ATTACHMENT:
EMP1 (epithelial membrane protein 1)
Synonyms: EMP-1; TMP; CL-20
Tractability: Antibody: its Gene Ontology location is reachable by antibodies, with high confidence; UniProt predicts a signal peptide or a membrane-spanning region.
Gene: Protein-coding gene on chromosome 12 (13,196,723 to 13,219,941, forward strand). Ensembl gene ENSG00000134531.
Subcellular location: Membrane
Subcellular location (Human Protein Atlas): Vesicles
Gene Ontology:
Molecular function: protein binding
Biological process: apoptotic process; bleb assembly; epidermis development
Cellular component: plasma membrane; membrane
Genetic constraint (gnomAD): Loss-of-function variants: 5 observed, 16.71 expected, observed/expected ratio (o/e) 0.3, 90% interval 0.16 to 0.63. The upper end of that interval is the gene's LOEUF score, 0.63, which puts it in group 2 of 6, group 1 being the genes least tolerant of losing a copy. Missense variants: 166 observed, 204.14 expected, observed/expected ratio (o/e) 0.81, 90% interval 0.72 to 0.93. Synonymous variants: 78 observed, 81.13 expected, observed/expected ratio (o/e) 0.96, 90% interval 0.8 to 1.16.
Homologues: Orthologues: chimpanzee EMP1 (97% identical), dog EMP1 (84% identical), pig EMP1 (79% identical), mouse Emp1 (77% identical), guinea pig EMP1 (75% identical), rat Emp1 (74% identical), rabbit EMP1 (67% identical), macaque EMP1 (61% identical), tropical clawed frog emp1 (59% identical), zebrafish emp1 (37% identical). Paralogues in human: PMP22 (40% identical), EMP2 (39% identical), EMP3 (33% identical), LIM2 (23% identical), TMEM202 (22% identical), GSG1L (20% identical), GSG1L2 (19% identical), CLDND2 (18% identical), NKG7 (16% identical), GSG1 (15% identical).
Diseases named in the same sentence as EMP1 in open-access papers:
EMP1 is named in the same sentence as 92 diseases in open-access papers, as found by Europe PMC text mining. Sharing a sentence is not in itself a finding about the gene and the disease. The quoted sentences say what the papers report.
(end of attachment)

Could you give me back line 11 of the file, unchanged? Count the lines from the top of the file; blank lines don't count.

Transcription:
Genetic constraint (gnomAD): Loss-of-function variants: 5 observed, 16.71 expected, observed/expected ratio (o/e) 0.3, 90% interval 0.16 to 0.63. The upper end of that interval is the gene's LOEUF score, 0.63, which puts it in group 2 of 6, group 1 being the genes least tolerant of losing a copy. Missense variants: 166 observed, 204.14 expected, observed/expected ratio (o/e) 0.81, 90% interval 0.72 to 0.93. Synonymous variants: 78 observed, 81.13 expected, observed/expected ratio (o/e) 0.96, 90% interval 0.8 to 1.16.